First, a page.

An estimated 230 million children under the age of five “do not officially exist,” according to UNICEF, because their births were never registered. As a result, their access to health care and other social services is blocked, leaving them vulnerable to child labour, child marriage and other forms of exploitation.

The issue of civil registration -- the official recording births and deaths -- was a main topic up for discussion at this week’s Maternal, Newborn and Child Health summit, hosted by Prime Minister Stephen Harper in Toronto.

The issue of registration came up in keynote speeches from several high-profile stakeholders in the field of public health advocacy, including Anthony Lake, the executive director of UNICEF, Melinda Gates of the Bill and Melinda Gates Foundation, and Seth Berkley of the GAVI Alliance, which administers vaccines to low-income countries around the world.

Lake told the summit that an obstacle to improving maternal and child health around the world is “the absence of free and universal access to birth registration,” which he described as “a child’s passport to vital public health care services, to education and to social security.”

According to a UNICEF report issued last year, of the estimated 230 million children under age five whose births have not been registered, 59 per cent live in Asia, while another 37 per cent live in sub-Saharan Africa.

“These children are legally invisible,” Lake said. “Their demands for public services are almost inaudible.”

Registering a child’s birth does not automatically mean he or she is issued a birth certificate. However, it is the first step in gaining that important document, which proves their age and provides them with a nationality, both of which are vital for their future.

If a child goes unregistered, “first of all it means she won’t have immediate access to health services,” David Morley, president and CEO of UNICEF Canada, told

“Then, she may not be able to go to school because she’s not registered, she doesn’t exist. So she’s had those strikes against her. Then as she gets older, she could be at greater risk of child marriage because we don’t know her birth date.”

Without proof of age, an undocumented child may also be conscripted into army service before the legal age, or maybe be prosecuted for a crime as an adult, UNICEF warns in its report. As they grow up, the lack of a birth certificate may make it impossible for that child to get a job, buy a home, vote or obtain a passport.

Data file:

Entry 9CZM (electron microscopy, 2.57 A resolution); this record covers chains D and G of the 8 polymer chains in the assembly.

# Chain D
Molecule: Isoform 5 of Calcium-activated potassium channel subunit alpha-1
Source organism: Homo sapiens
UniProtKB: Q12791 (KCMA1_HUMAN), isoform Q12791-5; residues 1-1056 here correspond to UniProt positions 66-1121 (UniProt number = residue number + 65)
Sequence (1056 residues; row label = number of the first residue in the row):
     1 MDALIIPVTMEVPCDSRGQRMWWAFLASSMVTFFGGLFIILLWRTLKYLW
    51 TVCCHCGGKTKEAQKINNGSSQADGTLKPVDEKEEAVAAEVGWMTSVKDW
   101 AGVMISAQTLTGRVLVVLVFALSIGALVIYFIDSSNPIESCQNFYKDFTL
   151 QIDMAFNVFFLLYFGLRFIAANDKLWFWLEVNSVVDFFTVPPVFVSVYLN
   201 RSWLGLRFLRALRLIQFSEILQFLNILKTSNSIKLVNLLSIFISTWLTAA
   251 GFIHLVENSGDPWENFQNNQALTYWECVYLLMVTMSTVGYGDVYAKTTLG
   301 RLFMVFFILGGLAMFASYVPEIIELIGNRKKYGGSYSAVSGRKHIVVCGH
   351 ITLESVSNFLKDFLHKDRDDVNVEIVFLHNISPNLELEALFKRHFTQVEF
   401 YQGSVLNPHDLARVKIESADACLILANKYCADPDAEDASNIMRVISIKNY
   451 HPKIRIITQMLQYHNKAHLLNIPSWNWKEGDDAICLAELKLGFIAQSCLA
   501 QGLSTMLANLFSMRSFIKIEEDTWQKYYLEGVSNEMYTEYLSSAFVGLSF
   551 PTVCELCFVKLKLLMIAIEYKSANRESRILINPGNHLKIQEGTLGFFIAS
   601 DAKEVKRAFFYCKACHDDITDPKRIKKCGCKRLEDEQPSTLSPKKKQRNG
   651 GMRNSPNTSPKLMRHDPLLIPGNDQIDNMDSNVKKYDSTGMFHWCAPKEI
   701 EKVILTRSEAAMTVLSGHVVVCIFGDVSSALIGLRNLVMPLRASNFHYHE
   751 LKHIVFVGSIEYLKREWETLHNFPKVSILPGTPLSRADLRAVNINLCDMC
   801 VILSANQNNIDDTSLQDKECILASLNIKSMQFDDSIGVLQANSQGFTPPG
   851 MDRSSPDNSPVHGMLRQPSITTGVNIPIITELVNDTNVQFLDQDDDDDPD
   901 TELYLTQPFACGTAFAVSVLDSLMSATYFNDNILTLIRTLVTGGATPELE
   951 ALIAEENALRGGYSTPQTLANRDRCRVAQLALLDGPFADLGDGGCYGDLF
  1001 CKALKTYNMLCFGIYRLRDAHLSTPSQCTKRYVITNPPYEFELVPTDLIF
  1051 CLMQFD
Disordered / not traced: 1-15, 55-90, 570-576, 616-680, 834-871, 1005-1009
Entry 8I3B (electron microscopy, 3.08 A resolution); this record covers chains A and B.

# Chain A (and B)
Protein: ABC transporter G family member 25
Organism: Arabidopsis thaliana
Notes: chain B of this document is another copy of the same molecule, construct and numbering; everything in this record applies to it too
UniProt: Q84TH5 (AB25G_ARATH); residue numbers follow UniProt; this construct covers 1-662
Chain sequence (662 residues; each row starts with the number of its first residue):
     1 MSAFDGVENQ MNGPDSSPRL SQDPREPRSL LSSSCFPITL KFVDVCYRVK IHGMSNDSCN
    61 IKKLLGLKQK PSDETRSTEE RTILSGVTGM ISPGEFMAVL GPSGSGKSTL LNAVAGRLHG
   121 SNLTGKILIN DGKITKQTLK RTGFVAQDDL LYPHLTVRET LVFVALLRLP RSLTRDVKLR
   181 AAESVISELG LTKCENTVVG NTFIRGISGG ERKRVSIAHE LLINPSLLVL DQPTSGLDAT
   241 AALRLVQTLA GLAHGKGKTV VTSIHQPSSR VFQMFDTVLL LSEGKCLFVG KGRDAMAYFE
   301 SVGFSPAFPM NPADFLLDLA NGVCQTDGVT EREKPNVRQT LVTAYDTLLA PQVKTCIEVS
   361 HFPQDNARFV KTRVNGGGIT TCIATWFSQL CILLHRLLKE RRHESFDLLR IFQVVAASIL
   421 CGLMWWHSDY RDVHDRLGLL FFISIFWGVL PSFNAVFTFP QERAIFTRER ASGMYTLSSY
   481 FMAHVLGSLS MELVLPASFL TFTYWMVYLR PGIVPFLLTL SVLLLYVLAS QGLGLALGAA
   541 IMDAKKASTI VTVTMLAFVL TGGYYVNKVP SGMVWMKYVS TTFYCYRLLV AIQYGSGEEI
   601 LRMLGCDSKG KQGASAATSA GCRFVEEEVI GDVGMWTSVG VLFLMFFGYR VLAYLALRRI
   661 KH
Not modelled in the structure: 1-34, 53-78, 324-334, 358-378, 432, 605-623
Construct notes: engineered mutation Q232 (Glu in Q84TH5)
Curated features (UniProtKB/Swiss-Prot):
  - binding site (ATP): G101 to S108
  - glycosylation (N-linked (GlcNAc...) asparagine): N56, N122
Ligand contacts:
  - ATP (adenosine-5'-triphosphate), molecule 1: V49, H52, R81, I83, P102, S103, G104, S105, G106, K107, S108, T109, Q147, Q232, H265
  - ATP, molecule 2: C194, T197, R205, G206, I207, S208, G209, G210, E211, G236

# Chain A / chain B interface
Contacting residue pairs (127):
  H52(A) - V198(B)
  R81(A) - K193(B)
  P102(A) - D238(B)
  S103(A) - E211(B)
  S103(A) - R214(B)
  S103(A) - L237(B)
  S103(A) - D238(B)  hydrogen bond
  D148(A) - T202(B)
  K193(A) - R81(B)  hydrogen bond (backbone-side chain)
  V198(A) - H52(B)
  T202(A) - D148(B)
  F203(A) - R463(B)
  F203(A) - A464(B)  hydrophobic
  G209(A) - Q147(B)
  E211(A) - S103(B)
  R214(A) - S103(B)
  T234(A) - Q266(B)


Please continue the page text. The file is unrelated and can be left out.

Civil registration of both births and deaths also serves “a statistical purpose,” UNICEF says. The data is crucial for governments, non-governmental organizations and other stakeholders to plan and implement programs on everything ranging from health care to education to water sanitation to housing.

“Right now we don’t count every baby that’s born, and we don’t know who’s dying or why they died in the majority of cases,” Gates said in a keynote address to the summit.

That leaves stakeholders to estimate birth and death rates, as well as causes, “and then they’re implementing and making policy decisions. That’s not good enough.”

She noted that reliable cause of death information is not available for some six billion people.

“In other words, we don’t know how three-quarters of the global population dies, which makes it really hard to allocate our investments and our resources.”

'You’ve got to engage the community'

With stakeholders making documenting every birth and death around the world a priority, Morley says it starts with one of the basic tenets of development: “You’ve got to engage the community.”

The first challenge is to get the word out to each child’s family.

Basic education on how to register a child, the process it entails, and the benefits it offers can begin with simple radio ads, posters around a community, and even street theatre, which can dramatize some of the risks of not having a birth certificate.

“As people start to really understand that this is what this piece of paper can mean, they’ll want it and they’ll want to get the services as well,” Morley said.

As an example, he told of working at a refugee camp just inside the border of Zambia years ago, when streams of people were flooding in to escape the war in Angola.

Refugees arrived wearing rags and carrying little, if any, personal items.

“I remember a woman reaching inside those rags and pulling out, in a baggie, a birth registration for her child. She had nothing, but she had this piece of paper,” Morley said.

“So when people know how important it is, they treasure it. We have to help people know about doing that through public education.”

Once citizens start demanding registration, governments with inadequate record-keeping mechanisms need help establishing registry offices to collect and maintain all of the data.

Finally, a system connecting the two must be put in place to remove barriers to registration and make it easier for parents in even the most remote communities.

Last month, Canada provided $20 million to a UNICEF birth registration project in sub-Saharan Africa. Initiatives include an SMS-based system that allows a health worker to register a newborn with a simple text message from a cellphone.

“Birth registration is not only a fundamental right in itself,” UNICEF says, “but also a key to ensuring the fulfillment of other rights.”